This section provides handy shortcuts to some adjustment layers that alter the light and contrast in your image.
Each of these buttons adds an adjustment layer with some basic pre-selected settings, which you can use as-is, or you can tweak after adding them.
If you have a selection active when you use one of these buttons, that selection will be loaded directly into the layer mask of the resulting adjustment layer. Otherwise, the adjustment layer will come with the standard white layer mask, revealing all.
Contrast – Curves
The 2 Curves buttons under the contrast heading will create a Curves adjustment layer that has been pre-set with a typical “S-Curve” setting.
The difference between the two is that “2” creates a stronger curve than “1”.
Contrast – Levels
There are three Levels contrast buttons you can choose from and each makes a slightly different adjustment.
WARNING: These Levels adjustments are dynamic meaning their settings will be applied based on the images histogram. If you have a selection active at the time you use these effects, then the settings will be based on the histogram of the selection – this can produce very strange results in some cases.
TIP: Because of the above warning, the levels contrast buttons work best when used with either a mid-tone selection active, or no selection at all (when no selection used, mask the adjustment in or out afterwards).
Contrast Levels 1
This button creates a Levels adjustment layer that comes pre-set with a typical contrast-boosting effect.
The mid-point / gamma control point has been moved to the right a little, and the white-point control point has been moved to the left. See the example below:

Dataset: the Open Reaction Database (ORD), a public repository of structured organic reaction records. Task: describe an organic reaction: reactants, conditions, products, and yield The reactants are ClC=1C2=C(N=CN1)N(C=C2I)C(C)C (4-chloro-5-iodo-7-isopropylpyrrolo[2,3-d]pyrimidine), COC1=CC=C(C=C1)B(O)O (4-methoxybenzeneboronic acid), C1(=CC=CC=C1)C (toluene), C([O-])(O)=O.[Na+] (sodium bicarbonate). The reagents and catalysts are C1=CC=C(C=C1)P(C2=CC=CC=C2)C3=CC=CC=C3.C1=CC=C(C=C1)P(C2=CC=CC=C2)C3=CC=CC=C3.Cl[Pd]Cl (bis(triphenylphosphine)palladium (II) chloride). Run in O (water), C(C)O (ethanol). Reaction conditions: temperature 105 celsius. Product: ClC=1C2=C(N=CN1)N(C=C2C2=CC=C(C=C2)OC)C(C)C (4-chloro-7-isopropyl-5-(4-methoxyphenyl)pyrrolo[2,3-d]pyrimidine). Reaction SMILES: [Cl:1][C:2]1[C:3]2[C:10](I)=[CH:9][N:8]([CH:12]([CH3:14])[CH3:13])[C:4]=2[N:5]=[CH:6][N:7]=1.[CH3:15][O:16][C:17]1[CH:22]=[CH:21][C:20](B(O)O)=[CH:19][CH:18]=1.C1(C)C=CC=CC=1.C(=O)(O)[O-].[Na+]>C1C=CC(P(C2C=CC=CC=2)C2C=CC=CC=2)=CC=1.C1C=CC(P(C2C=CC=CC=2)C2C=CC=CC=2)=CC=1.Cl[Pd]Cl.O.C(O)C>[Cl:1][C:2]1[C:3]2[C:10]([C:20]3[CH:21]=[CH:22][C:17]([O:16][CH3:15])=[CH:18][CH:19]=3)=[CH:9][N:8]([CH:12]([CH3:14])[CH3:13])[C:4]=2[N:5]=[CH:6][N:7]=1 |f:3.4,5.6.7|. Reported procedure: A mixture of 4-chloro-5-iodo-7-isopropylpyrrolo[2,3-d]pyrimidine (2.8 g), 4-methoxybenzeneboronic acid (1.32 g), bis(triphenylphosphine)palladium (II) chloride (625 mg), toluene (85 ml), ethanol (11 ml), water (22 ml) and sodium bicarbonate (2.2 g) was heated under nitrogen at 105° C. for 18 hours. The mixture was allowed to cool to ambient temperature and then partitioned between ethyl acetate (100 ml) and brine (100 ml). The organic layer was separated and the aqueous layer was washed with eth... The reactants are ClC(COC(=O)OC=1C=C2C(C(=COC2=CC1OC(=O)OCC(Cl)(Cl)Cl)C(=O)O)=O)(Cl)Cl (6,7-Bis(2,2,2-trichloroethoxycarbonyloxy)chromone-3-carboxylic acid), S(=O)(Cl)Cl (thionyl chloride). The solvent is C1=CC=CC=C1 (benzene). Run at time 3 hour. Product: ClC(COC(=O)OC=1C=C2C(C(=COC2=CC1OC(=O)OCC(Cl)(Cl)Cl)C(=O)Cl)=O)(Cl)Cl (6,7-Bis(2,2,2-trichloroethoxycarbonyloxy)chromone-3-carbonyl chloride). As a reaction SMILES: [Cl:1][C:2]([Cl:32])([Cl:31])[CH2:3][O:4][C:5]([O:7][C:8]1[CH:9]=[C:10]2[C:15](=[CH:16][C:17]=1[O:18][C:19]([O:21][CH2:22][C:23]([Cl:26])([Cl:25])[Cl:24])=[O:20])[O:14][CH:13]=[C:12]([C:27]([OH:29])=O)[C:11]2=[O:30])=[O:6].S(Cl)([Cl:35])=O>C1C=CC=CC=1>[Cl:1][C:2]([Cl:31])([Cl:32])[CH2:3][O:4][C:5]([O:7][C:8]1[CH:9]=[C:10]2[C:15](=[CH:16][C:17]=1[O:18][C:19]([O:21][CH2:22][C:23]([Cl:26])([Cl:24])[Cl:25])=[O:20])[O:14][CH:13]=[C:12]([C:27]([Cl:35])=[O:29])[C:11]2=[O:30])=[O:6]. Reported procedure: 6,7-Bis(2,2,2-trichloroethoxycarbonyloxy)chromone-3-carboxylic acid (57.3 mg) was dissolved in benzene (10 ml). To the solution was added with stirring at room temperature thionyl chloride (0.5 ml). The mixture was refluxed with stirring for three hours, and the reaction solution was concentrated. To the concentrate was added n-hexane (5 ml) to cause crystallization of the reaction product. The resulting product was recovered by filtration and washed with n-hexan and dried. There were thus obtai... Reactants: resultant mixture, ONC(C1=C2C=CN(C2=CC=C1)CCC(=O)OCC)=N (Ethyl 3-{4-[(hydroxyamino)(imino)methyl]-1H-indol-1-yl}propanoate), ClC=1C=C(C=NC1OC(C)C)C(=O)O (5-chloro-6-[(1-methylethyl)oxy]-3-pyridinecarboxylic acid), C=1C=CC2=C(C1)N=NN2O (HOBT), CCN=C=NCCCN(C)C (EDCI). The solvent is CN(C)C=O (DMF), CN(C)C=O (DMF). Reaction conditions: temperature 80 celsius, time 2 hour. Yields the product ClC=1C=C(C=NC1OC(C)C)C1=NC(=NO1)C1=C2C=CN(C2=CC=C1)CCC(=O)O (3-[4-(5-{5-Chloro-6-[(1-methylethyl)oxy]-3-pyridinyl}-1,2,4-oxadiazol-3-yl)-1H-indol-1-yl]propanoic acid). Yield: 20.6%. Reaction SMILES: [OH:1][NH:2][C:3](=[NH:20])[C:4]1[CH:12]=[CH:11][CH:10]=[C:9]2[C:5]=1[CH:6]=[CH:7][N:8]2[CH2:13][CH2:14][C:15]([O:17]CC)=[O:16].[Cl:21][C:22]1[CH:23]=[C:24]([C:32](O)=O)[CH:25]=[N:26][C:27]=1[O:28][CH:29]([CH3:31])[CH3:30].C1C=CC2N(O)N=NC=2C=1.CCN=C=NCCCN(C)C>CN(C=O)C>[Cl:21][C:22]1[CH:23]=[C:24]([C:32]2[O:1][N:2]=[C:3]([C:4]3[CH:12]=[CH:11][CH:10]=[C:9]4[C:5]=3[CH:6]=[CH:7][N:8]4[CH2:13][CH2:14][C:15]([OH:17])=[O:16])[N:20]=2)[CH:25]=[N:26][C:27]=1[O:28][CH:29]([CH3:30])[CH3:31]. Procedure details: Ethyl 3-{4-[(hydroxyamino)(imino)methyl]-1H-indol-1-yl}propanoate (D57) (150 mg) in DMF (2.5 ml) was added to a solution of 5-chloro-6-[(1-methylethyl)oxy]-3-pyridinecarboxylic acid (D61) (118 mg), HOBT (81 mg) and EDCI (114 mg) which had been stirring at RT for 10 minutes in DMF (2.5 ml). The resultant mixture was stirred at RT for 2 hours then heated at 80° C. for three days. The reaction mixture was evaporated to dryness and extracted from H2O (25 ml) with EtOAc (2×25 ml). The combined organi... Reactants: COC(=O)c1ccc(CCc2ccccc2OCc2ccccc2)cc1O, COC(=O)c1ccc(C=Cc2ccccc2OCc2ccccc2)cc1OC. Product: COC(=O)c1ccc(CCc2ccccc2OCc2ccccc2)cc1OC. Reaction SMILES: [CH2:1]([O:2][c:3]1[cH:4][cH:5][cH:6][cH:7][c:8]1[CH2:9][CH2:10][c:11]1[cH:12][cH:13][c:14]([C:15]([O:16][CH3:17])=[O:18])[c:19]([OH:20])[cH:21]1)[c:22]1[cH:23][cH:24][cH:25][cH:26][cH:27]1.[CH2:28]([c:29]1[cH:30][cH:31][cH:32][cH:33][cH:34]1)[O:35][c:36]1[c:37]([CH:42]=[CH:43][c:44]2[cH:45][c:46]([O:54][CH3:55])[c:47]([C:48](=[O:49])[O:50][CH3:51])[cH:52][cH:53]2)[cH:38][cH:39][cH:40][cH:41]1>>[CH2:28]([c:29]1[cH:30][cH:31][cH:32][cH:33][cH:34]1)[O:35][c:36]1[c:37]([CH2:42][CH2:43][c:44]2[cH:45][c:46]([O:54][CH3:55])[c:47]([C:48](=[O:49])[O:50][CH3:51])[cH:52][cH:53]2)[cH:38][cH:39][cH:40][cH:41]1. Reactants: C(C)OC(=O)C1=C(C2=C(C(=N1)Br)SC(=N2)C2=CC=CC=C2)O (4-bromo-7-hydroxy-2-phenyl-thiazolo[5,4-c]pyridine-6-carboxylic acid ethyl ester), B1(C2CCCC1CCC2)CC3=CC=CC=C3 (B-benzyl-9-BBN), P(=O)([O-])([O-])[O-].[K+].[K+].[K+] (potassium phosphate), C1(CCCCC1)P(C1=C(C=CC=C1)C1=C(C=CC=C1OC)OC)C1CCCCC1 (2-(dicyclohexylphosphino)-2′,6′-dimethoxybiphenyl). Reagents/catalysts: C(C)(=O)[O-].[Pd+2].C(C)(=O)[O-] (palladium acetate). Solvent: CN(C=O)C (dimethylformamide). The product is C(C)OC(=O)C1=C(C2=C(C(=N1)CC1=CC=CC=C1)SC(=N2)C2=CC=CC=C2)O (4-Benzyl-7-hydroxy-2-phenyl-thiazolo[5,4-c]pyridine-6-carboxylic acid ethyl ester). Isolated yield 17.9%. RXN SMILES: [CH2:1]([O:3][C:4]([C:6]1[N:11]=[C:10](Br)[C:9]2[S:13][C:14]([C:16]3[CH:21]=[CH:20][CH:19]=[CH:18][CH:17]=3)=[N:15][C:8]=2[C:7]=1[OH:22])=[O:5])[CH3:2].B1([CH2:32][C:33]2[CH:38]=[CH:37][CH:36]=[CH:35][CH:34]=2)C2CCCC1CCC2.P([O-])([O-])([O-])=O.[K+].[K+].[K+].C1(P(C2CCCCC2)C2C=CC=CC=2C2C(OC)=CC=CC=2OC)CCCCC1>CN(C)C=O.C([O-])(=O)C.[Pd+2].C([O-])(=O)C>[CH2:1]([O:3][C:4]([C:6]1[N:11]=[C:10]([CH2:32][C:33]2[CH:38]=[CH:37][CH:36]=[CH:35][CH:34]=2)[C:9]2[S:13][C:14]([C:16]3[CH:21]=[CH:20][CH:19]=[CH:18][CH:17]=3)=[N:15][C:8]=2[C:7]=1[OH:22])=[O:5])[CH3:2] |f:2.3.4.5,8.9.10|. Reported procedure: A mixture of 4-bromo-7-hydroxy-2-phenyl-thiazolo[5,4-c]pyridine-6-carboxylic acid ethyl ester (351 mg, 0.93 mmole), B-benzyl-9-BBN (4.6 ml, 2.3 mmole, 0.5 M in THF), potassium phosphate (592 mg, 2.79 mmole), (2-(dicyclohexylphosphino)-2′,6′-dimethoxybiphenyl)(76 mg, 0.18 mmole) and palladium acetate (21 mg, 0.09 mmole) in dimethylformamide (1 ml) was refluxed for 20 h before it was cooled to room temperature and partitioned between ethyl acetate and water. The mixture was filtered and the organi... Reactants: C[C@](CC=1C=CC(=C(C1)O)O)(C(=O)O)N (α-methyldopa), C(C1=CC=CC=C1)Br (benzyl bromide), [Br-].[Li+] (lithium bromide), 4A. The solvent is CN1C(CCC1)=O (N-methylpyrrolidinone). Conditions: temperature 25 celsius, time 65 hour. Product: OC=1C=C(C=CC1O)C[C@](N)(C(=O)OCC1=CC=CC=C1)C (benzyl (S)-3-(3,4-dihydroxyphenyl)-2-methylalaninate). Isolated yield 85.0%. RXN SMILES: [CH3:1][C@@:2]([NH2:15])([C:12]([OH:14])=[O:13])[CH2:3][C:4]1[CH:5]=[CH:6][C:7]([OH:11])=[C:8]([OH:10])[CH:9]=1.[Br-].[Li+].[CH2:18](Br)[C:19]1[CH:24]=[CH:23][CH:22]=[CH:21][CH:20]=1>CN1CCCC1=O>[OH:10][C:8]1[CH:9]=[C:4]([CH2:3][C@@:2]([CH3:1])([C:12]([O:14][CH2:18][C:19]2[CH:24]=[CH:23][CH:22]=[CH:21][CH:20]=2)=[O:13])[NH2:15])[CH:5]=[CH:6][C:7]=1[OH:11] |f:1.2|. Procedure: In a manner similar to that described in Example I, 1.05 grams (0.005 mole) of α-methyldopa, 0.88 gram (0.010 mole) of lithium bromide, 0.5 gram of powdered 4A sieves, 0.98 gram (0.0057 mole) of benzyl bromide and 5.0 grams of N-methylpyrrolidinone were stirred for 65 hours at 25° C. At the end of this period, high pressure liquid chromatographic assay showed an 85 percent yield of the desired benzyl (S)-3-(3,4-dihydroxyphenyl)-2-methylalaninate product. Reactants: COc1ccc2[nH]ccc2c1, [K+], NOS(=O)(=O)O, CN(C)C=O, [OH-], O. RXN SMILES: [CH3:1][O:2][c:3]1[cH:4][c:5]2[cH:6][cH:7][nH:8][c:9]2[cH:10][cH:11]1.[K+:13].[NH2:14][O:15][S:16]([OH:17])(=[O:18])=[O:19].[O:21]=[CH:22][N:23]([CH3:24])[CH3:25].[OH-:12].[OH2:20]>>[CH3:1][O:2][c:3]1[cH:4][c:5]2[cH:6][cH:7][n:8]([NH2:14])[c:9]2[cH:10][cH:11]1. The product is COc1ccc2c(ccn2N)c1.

The mid-point will always be set to 0.85. The white-point will be set to a dynamic value that will differ for each photo you use this effect on. In most cases it will clip the highlights a little bit in order to brighten the rest of the image, so you’ll want to mask the clipped areas out using a luminosity selection afterwards.
Contrast Levels 2
This button creates a Levels adjustment layer that is similar to Contrast Levels 1, except that it does not include the mid-point control point change.
This results in a brighter overall result than when using Contrast Levels 1.
Contrast Levels 3
This button creates a Levels adjustment layer that includes changes to all three control points.
First, the black-point control point is moved to the very beginning of the actual histogram. This makes the darkest pixel in your image a true black.
Then, the mid-point control point is moved to the left a bit (to 1.1) to slightly brighten the bottom half of the histogram whilst keeping the blacks black.
Lastly, the white-point control point is again moved to the left in the same way as in contrast levels 1 and 2.
When to use each Contrast Levels adjustment
Contrast Levels 1 is the go-to adjustment for increasing contrast in the highlights of an image.
Contrast Levels 2 technically only becomes a contrast adjustment when used in conjunction with a luminosity mask or other adjustment. It is best used when you want to brighten parts of an image selectively (when brightening selectively, the image contrast increases because you’re leaving other areas darker).
Contrast Levels 3 is best used when you want to increase contrast in the shadows of an image without making them too dark.
Curve 1 & Curve 2
These two buttons create simple curves adjustment layers where the curve has been nudged upwards to create a brightening effect. Curve 2 creates a brighter effect that Curve 1.
They work great on their own, or with a selection active so that the selection is loaded into the Curves’ mask.
This button creates a Curves adjustment layer where the curve has been nudged downwards to create a darkening effect.
This button creates an interesting darkening effect where instead of adjusting the actual curve of the curves adjustment layer, the layers blend mode has been set to Multiply and (because it’s usually too strong an effect at 100% opacity) the layers opacity has been set to 50%.